The world is filled with compassionate souls who understand the healing power of creativity and beauty. Although we often don’t hear about these people in the popular media, I believe there are millions of them all around us. I encourage each of you to let your voices be heard.
I’d like to conclude by sharing three quotes that have lightened my heart during this particularly difficult time. I sincerely hope that they add a little spring to your step as well.
“Don’t ask what the world needs. Ask what makes you come alive, and go do it. Because what the world needs is people who have come alive.”
– Howard Thurman
“The people who make a difference in your life are not the ones with the most credentials, the most money…or the most awards. They simply are the ones who care the most.”
– Charles Schulz
“In large measure becoming an artist consists of learning to accept yourself, which makes your work personal, and in following your own voice, which makes your work distinctive.”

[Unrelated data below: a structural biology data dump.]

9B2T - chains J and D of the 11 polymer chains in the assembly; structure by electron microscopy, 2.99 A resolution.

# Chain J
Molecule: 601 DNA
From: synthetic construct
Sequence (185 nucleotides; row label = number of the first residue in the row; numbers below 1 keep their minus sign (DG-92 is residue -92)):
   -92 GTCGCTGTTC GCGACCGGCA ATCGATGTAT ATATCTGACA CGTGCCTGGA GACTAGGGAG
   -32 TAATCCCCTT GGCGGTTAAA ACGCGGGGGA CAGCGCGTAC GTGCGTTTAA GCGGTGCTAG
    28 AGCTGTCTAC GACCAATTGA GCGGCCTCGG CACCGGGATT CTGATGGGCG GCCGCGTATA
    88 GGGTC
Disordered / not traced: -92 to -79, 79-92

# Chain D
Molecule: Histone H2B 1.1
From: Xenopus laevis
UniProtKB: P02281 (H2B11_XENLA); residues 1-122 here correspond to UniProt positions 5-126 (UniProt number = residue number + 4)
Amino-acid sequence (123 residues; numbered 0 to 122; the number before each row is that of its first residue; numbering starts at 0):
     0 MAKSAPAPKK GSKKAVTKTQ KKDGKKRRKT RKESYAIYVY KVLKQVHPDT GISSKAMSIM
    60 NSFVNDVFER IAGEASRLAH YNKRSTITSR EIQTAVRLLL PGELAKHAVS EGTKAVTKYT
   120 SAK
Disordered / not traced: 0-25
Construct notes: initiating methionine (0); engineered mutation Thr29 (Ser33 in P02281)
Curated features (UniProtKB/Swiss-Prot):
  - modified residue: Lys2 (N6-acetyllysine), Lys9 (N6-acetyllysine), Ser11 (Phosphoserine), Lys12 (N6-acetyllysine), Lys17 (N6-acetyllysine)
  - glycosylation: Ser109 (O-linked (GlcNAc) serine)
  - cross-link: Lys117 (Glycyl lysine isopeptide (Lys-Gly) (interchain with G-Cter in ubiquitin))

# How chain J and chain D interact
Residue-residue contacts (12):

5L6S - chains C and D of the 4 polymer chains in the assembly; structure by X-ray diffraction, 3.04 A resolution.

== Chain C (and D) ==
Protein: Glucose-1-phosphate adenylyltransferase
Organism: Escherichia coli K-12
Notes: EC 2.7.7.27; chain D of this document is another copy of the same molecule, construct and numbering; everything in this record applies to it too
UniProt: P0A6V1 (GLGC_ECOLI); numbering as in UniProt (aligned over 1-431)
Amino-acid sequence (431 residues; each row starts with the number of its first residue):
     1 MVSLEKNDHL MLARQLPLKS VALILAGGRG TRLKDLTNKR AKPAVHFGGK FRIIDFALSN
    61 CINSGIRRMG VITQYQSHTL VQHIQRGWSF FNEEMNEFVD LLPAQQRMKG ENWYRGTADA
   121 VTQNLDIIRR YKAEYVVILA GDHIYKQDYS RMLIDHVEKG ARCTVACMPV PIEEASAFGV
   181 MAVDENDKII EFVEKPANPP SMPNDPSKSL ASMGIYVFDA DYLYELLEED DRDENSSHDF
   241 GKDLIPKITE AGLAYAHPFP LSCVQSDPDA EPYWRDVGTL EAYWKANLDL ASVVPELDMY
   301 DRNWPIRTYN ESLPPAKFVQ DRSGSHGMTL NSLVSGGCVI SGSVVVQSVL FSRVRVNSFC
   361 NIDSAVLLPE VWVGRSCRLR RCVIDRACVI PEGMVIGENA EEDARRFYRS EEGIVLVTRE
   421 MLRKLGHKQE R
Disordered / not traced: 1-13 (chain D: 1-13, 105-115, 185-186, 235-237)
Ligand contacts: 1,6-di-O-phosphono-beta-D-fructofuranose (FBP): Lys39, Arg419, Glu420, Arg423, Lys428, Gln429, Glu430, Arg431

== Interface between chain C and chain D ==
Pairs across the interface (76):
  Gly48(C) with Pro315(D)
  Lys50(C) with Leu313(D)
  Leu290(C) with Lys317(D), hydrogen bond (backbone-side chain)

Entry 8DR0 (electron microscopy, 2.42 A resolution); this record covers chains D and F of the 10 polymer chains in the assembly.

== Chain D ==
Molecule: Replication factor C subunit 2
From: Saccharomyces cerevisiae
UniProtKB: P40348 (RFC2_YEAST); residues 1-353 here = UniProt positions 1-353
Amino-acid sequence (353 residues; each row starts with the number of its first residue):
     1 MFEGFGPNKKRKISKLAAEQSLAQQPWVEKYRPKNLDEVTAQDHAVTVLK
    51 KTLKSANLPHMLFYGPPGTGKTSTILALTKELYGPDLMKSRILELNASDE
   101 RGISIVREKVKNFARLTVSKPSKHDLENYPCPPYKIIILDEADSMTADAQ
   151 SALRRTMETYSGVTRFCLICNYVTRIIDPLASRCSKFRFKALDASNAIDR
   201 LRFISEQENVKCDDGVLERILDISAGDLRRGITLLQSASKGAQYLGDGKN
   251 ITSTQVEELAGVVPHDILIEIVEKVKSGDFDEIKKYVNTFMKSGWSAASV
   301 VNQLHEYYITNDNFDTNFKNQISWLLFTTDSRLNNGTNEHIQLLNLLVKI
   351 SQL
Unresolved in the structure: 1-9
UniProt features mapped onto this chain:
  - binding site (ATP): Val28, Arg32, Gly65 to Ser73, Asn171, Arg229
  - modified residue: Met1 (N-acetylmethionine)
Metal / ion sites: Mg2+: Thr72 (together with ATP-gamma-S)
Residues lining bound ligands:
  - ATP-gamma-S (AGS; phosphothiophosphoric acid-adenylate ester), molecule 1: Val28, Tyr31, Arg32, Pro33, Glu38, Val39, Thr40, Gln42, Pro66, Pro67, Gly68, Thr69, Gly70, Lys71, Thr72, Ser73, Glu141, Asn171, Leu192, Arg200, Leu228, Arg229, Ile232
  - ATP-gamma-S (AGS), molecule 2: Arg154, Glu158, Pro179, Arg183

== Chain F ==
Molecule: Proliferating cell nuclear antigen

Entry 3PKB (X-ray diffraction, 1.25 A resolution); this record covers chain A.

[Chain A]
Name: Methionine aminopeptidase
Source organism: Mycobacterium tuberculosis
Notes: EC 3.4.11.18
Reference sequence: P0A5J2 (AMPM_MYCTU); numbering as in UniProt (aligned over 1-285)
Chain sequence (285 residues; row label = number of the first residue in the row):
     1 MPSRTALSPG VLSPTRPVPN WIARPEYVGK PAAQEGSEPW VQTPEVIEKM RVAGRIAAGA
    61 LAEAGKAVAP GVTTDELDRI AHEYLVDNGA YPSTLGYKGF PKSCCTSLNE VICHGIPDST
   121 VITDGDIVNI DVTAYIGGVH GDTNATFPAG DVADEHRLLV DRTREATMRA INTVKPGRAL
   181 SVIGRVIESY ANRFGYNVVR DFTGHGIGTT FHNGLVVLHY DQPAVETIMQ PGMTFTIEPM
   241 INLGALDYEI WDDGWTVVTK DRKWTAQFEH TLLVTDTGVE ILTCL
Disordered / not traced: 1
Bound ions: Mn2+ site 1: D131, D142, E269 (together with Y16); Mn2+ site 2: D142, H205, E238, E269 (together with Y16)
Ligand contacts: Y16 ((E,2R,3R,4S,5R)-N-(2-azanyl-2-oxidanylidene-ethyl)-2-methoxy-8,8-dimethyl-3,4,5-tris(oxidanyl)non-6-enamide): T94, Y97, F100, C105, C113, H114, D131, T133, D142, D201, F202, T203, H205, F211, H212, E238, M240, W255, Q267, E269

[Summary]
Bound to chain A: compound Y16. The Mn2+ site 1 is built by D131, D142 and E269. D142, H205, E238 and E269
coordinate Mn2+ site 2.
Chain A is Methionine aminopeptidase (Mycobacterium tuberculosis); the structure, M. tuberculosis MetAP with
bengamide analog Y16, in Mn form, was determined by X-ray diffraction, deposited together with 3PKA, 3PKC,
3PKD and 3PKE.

– David Bayles and Ted Orland
See your creative expression as your gift to the world. Give yourself permission to be creative. Make time for your art. Allow creative momentum to build inside of you. Create art that resonates with your personal vision of the world. And most importantly, have fun with the process! Thank you.
Mark S. Johnson is an Adobe Photoshop luminary, a photographer, an author, and one of the most passionate instructors you will ever encounter. Through the Rocky Mountain School of Photography, The Radiant Vista, and Boulder Digital Arts, he has lectured in front of and worked side-by-side with countless individuals, including Adobe’s Chief Executive Officers, Jane Goodall, the U.S. Ambassador to Finland, and Academy Award winning director, Louie Psihoyos. Mark’s tutorials appear on the National Association of Photoshop Professionals (NAPP) and Planet Photoshop websites, and his imagery and articles have been featured in Photo Techniques, Nature’s Best, and After Capture magazines. He is a contributor to Dewitt Jones’ heartwarming Healing Images campaign and a Trey Ratcliff Flatbooks author. Watch hundreds of Mark’s inspiring and entertaining Photoshop tutorials at MSJPhotography.com.